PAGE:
The experience in the Garden with Trailing Arbutus bears some discussion as it is an example of the dogged determination of the Garden Curators to establish a plant. The plant is native to the NE section of Minnesota which is its most westerly range in the United States. Eloise first brought the plant in during 1916 from Solon Springs Wisconsin, up near Lake Superior. She planted it again in 1917, ’19, ’20, ’22, 25, this year, ’30 and ’31. In her 1926 history Eloise noted that “Only a small percentage (of plants) refuse to flourish. Trailing arbutus, Viola lanceolata and V. rotundifolia are found to be the least persuasive.”
Martha Crone would try to establish it in ten different years between 1933 and 1957. In 1945 should would write in her annual report to the Board of Park Commissioners “An extensive program is being undertaken to re-establish some of the more elusive plants, among them the Fringed Gentian, Trailing Arbutus and various orchids.” In her 1950 annual report she was able to say “After many years of effort success has been gained with such elusive plants as the lovely Fringed Gentian, Trailing Arbutus and various orchids.” She wrote in The Fringed Gentian™ in July 1959 (vol. 7 no. 3) that “Trailing arbutus, Blueberry and Cranberry are difficult to transplant and apparently are somewhat parasitic upon the roots of other plants. Trailing Arbutus is always found growing in company of Blueberry.” The last of Martha’s plants were eliminated in the late ‘50s by mice, so in 1963 and 1964 her successor Ken Avery tried once again. He too gave up after several years.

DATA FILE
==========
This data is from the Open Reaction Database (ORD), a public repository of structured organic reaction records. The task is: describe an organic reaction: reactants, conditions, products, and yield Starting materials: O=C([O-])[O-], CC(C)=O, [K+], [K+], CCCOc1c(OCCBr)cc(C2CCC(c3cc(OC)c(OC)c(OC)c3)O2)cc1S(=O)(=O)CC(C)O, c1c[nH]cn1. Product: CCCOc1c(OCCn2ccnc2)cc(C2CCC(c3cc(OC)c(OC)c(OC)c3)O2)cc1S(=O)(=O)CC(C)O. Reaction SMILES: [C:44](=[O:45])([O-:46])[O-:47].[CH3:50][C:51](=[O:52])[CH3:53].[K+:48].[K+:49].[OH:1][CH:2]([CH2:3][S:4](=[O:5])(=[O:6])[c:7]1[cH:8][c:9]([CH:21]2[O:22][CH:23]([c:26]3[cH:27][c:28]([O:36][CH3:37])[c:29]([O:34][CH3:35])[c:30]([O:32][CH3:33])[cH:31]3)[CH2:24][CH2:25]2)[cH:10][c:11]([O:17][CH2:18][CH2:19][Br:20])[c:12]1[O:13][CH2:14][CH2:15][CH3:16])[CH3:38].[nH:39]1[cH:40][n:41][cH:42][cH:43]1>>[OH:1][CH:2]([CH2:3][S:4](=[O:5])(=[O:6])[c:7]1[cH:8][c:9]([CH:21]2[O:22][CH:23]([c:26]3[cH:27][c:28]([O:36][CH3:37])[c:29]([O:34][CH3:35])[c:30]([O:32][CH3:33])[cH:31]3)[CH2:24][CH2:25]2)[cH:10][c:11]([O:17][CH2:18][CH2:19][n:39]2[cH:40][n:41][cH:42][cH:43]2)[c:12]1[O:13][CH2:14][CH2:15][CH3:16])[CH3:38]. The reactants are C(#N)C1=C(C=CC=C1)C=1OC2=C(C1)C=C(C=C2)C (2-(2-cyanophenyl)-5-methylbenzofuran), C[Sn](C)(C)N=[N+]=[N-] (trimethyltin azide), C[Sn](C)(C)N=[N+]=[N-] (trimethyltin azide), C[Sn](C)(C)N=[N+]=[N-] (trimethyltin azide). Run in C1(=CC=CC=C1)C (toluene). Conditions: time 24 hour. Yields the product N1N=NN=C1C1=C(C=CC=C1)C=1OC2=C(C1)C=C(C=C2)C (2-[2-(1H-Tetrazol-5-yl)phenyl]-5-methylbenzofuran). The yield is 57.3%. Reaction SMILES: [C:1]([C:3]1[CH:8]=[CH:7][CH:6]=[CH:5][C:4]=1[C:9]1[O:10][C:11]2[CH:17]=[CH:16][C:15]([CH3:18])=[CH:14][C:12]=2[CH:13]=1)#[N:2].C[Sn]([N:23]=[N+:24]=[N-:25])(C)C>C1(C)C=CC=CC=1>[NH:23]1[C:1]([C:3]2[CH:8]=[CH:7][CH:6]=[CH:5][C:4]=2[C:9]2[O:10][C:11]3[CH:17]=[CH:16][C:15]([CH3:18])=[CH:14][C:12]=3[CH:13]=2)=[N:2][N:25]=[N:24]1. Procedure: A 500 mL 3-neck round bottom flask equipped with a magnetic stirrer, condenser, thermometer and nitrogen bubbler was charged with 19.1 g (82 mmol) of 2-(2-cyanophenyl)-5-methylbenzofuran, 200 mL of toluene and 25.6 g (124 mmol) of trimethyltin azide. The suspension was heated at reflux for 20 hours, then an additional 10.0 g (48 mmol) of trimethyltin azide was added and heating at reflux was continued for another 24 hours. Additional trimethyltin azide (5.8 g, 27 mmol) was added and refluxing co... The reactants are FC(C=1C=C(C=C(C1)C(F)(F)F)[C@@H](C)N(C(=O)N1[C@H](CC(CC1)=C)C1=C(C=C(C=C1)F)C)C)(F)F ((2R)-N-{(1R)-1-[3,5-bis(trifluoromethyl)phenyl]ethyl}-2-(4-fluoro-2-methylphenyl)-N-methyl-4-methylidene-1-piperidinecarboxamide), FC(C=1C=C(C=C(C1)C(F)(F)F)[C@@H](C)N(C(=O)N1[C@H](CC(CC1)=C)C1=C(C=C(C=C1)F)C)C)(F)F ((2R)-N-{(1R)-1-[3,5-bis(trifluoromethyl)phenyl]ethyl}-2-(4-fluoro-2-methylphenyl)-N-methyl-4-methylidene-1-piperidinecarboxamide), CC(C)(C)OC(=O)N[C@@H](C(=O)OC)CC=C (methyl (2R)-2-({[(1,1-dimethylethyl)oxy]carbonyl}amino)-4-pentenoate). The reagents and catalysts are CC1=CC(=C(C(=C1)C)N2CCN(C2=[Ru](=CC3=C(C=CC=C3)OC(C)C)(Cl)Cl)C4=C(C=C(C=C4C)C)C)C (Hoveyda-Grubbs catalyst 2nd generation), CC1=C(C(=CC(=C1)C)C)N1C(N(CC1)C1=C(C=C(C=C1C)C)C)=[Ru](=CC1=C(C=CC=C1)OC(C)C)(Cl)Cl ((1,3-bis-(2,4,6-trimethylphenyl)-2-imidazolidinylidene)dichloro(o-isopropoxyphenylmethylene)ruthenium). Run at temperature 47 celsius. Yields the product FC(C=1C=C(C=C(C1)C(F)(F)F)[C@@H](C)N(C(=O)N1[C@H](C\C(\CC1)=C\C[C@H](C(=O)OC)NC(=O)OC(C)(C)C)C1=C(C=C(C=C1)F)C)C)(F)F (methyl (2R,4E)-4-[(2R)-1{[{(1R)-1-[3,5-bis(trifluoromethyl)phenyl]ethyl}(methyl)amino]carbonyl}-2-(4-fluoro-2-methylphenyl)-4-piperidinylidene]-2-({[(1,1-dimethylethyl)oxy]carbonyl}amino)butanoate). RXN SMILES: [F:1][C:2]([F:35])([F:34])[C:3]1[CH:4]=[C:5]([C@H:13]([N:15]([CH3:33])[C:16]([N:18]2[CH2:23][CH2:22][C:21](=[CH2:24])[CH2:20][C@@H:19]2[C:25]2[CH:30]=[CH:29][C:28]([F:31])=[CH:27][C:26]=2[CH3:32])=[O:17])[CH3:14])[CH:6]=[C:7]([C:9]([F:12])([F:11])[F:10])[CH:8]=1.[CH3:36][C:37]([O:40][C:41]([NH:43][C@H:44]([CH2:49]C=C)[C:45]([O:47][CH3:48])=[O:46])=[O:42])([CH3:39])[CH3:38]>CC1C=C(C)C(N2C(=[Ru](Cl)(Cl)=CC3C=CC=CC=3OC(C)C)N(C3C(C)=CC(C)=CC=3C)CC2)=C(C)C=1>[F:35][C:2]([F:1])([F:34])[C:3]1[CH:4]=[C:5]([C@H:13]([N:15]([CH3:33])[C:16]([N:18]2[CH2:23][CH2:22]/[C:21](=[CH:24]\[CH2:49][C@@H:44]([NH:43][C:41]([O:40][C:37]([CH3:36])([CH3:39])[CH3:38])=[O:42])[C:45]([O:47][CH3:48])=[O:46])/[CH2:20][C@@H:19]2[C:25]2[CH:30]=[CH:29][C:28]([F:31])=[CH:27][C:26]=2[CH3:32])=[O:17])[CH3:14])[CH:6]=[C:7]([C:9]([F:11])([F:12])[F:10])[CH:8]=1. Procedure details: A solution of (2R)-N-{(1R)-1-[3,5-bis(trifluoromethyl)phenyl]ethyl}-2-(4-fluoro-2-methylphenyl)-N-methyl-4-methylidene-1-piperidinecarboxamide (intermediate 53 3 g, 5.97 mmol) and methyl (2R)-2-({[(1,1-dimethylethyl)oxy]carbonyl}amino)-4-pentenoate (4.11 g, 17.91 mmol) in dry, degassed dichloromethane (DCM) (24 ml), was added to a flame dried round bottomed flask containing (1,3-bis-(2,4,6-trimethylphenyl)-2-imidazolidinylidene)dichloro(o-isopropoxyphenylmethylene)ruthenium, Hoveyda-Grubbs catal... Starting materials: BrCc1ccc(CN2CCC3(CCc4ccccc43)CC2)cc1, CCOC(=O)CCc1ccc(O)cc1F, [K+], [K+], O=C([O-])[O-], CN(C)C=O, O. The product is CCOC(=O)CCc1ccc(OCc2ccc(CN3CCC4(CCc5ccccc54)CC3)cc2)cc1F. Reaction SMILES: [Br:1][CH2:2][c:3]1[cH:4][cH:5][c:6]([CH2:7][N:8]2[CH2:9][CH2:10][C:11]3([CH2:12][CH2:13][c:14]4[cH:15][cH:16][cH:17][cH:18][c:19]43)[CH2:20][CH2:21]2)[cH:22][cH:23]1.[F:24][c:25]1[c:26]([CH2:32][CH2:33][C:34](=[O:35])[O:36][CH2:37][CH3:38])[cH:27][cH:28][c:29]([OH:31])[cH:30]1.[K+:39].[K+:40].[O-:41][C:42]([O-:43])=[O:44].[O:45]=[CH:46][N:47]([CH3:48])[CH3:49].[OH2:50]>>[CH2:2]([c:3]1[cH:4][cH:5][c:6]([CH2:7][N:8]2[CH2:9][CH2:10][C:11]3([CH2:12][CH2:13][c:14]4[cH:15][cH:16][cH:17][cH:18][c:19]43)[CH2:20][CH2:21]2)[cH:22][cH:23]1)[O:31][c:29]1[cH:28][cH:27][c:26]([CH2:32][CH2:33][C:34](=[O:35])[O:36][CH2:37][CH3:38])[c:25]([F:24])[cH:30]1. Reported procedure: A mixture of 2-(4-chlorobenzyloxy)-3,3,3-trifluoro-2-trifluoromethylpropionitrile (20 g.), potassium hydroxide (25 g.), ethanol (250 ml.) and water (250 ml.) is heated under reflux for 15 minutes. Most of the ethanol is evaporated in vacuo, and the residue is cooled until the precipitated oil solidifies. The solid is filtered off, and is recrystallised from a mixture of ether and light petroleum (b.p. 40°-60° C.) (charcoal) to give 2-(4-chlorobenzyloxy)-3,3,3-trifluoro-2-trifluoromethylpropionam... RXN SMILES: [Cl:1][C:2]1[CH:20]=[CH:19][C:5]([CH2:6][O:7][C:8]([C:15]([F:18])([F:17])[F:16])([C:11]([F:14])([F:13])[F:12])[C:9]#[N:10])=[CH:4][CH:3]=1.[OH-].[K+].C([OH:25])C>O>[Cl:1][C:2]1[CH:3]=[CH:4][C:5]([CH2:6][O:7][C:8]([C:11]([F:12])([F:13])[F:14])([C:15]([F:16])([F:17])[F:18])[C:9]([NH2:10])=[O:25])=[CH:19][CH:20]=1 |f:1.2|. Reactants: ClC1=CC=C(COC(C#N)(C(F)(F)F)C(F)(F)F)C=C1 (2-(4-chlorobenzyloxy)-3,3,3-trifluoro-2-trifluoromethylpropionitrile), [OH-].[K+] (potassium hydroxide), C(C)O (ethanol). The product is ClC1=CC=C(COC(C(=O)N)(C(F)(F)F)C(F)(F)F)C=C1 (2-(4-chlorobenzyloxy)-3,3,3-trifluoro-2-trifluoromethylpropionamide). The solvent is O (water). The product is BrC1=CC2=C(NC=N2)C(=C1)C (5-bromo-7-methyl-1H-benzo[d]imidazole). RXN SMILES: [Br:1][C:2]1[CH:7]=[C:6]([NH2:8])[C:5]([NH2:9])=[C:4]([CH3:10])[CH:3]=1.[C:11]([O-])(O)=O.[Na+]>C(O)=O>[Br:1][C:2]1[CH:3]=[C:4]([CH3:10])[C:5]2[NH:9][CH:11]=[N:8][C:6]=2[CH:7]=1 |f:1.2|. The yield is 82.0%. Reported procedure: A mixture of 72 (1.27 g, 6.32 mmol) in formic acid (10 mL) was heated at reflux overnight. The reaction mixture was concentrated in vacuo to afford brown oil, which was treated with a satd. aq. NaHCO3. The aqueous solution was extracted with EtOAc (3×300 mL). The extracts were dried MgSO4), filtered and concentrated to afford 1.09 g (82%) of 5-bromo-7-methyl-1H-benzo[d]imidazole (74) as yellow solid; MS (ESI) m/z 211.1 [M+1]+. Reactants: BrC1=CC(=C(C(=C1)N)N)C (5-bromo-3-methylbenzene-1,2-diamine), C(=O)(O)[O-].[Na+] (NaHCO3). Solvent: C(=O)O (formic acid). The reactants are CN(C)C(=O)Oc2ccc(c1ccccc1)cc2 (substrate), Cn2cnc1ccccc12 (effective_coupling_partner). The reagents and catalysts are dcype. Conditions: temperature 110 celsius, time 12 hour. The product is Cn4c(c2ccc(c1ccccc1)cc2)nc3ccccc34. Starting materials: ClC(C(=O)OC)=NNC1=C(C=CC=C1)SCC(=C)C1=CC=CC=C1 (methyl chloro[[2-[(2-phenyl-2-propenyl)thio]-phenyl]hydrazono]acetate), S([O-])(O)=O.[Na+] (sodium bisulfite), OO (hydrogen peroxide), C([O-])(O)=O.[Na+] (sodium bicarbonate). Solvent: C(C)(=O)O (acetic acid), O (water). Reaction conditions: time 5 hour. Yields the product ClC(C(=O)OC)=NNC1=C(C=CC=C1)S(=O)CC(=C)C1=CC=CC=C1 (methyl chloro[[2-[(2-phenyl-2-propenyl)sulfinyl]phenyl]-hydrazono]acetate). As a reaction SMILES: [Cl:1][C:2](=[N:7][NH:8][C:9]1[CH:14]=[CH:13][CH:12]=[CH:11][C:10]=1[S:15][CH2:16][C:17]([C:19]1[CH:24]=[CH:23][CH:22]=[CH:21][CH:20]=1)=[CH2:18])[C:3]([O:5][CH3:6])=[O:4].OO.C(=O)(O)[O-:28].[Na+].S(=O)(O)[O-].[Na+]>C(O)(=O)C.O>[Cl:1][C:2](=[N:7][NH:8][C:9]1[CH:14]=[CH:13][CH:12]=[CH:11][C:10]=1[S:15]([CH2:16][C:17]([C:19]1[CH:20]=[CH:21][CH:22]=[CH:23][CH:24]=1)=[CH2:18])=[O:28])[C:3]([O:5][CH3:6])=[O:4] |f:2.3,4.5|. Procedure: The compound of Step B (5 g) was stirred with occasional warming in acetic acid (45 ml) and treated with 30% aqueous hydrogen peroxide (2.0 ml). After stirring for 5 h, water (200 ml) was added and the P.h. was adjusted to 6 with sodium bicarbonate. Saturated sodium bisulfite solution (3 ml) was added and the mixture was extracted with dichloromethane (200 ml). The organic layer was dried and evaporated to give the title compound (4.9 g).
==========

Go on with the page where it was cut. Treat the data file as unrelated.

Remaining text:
During the autumn Eloise also recorded planting a number of other species previously in the Garden from sources such as: Anoka MN; Bryan NE; Glenwood Park; Williams Nursery, Exeter, NH; Royal NE; Mr. Babcock’s yard; Fort Snelling; Riverside Park; and Mrs. Hind’s Garden.
When the Garden closed and the office was locked up she departed for the East Coast to visit her sister Cora Pease as she has done every winter since 1911